Cole was worried.
I was worried.
I think Lamar, even though he would never admit it, was worried.
But Thanksgiving was approaching and we didn't know what to do.
It was the first real holiday without Granny. Granted, the old gal hadn't been able to cook the last few years, since her knee replacement two years ago had caused her to be in a wheelchair.
But she could still boss and could tell everyone what to do from her wheeled domain.
"Bobby - get that turkey out of the stove, it oughta be done by now!" she would holler. "Did you turn the peas on? Where's the gravy? I don't see the pot with the gravy."
Her turkey was always golden brown on the outside and juicy and tender on the inside. Except one year. One year, she forgot to thaw it. So she put it in her pressure cooker. It turned into such a rubbery, slimy mess that the evil beagle wouldn't eat it. And if you know a beagle, you know what they can and will eat.
We had tried to sneak out before she could thrust a plate of leftovers in our arms but she managed to dash out to the car to fill the backseat with an aluminum pan full of the turkey goo.
"Why did Granny serve us slimy, naked turkey?" Cole had asked on the way home. We didn't know.
The only way it would have been worse was if Mama had made it.
Mama, bless it, can't even make pasta. For one thing, she can't even pronounce it correctly, let alone cook it. She puts the noodles in before the water boils and serves you some Ragu covered lump of spaghetti that kind of resembles the pressure cooked turkey.
She prides herself on setting the fire alarm off at least twice a week.
When I asked her why twice, she said that was all Bobby would let her cook.
So here we were, worried about what was to come of our Thanksgiving dinner.
We knew we wouldn't ask Mama and Bobby to cook and drive. Besides, my oven hasn't worked in about three years, so unless they wanted some pasta or sautéed vegetables, turkey was out of the question here.
And, Bobby surely had a football game and a nap somewhere on his plan for the day.
I knew what we were all thinking, but none of us were going to say it.
What if...Mama cooked Thanksgiving?
The woman has a heart of gold, is close to being a saint, but she can drive me crazy to the point I need a Xanax before 9 a.m. Despite that, she is a dear old gal. She just can't cook.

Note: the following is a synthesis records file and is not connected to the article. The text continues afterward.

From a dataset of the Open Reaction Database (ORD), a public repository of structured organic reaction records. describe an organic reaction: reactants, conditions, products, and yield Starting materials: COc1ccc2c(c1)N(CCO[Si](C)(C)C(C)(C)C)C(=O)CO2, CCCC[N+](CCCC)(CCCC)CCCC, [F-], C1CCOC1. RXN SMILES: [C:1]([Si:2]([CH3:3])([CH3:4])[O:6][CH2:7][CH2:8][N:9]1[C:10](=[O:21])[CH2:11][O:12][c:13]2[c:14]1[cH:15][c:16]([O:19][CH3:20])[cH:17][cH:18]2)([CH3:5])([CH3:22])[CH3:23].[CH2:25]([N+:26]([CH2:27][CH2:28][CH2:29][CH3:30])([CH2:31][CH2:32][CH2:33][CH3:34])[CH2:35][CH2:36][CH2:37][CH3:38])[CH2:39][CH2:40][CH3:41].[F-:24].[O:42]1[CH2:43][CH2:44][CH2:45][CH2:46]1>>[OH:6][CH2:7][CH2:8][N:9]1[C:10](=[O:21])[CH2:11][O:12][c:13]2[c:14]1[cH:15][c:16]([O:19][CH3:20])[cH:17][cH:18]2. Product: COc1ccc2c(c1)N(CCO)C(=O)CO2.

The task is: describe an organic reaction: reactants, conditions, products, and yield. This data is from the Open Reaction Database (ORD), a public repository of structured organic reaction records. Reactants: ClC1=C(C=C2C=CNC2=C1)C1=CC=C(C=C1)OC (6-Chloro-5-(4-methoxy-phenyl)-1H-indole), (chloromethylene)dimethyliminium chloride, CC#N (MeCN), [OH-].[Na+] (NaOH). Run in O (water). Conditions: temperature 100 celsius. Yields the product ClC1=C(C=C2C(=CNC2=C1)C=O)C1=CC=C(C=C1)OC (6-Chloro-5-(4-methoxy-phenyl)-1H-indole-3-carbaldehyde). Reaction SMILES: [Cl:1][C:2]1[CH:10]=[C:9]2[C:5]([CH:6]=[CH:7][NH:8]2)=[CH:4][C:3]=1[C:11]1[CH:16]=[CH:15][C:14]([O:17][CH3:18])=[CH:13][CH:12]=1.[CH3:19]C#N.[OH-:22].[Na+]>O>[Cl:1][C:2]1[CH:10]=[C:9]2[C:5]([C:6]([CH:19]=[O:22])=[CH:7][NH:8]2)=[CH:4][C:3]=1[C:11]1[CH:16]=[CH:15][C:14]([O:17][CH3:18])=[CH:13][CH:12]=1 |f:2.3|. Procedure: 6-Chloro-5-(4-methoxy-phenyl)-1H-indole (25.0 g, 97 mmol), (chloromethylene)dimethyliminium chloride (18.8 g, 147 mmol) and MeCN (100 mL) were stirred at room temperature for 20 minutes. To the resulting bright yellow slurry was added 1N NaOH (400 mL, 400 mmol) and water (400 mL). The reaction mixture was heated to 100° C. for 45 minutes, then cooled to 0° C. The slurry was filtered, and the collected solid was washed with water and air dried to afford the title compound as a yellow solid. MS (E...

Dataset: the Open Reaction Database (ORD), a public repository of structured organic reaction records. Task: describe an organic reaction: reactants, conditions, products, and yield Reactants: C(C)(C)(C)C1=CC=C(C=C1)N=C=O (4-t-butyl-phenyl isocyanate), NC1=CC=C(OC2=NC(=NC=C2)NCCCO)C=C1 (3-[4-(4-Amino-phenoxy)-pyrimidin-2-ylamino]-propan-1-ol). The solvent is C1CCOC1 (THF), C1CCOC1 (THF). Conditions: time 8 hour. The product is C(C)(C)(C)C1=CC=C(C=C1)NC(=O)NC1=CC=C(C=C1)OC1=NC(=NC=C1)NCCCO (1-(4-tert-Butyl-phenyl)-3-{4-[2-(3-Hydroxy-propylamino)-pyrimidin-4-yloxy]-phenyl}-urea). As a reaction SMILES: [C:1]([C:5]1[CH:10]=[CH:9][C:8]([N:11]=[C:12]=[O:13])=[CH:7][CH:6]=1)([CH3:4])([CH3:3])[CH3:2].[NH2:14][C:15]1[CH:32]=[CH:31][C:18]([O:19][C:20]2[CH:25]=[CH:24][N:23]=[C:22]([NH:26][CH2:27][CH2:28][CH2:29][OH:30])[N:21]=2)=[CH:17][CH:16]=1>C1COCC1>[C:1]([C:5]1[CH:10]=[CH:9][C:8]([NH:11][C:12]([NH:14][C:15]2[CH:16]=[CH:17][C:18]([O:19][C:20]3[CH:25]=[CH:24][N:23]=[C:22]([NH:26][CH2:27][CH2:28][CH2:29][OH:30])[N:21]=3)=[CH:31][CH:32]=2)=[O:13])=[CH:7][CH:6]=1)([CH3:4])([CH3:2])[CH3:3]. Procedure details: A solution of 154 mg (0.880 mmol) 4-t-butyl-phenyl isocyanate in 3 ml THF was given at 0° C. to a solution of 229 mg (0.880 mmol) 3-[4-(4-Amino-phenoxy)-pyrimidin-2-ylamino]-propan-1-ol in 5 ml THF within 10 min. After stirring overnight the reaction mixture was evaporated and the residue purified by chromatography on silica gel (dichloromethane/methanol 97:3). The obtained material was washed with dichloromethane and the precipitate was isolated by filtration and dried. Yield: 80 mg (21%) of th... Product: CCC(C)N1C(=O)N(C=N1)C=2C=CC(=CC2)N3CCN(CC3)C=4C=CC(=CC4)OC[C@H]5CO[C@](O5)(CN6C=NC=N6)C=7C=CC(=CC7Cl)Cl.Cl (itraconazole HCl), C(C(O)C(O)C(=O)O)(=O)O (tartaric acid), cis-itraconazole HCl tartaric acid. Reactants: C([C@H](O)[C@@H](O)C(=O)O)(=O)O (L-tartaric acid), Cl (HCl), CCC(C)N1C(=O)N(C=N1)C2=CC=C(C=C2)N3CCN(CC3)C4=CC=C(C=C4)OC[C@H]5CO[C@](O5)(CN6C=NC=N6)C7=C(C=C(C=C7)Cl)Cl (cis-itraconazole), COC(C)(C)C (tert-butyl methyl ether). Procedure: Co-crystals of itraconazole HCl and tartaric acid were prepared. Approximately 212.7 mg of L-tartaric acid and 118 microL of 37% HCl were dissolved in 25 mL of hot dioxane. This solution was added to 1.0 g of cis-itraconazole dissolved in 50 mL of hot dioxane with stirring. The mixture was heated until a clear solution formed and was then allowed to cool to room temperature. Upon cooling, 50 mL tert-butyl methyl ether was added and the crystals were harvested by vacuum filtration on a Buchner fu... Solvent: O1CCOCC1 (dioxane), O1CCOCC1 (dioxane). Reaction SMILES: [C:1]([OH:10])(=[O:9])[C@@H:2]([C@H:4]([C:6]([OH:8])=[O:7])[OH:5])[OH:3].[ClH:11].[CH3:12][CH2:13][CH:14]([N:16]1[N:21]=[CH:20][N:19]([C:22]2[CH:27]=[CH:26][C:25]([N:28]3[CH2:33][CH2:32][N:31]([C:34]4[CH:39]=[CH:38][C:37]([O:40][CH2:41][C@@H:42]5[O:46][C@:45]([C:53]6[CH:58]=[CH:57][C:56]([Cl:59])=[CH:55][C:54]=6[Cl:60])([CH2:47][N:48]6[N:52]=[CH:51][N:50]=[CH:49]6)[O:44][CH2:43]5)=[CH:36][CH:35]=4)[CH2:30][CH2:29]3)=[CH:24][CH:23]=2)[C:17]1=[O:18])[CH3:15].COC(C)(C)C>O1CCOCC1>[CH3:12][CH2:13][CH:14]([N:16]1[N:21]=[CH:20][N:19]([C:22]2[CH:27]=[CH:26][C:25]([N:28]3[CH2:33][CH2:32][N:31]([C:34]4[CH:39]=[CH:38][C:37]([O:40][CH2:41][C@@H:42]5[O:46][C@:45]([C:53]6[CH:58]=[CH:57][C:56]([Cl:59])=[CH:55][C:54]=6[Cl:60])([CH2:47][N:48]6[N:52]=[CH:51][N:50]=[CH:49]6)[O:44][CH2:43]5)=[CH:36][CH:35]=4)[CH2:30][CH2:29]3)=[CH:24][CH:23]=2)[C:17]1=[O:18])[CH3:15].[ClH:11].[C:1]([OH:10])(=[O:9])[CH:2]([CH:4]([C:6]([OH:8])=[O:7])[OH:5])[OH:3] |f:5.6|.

She tries, but she can't.
She asked Cole why he never ate anything when we came to visit. He looked her dead in the eye and said, "Because Nennie, what you cook just tastes nasty. Like uneatable. Pepper wouldn't eat it and you know Daddy always called her a -"
"Cole, you can politely tell her you get carsick and don't like eating and riding in the car," I said.
My child turned to look at me. "Mama, you have told me to not lie. That would be a lie."
He turned back to his grandmother. "No offense, Nennie, you just cook terribly. I still don't know what you did to those frozen chicken nuggets that time."
And with his truth, he was off, in search of sweet tea to get him sugared up for the ride home.
"What did I do to the chicken nuggets? How can you mess those up?" she asked, forlornly. I didn't respond. How does one explain burned on the outside, still frozen on the inside processed chicken?
I thought long and hard about what to do. I called Kroger. Did they have a Thanksgiving dinner meal - to go? And, were they open on Thanksgiving? They did and they were. Problem solved.
And, it even included pie.
I called Mama. "I am bringing Thanksgiving dinner next week," I said.
"Really? Did you get your oven fixed?" She was probably as scared that I was bringing some tofu/gluten free/ acai/quinoa/flaxseed/healthy/nutritious anti-Thanksgiving monstrosity for them to partake in, as we were scared she was going to burn some bird beyond an inch of its life.
"Nope," I said. "Kroger's doing the cooking. We just gotta reheat it."
"Sides?" she wanted to know.
"Sides, rolls, and, even a pie." It was pumpkin - maybe I could change it to apple. Or cheesecake - didn't those pilgrims understand the importance of cheesecake?
"Is it a whole turkey? Because I told Bobby I could maybe make some of those turkey breasts for us..."
"It's a whole turkey, Mama," I said. "And you don't have to cook the first thing."
And for that, bless us all, we were truly grateful.
Sudie Crouch is an award-winning humor columnist and certified life coach. She lives in the north Georgia mountains with her family and four insane, but fairly well behaved dogs.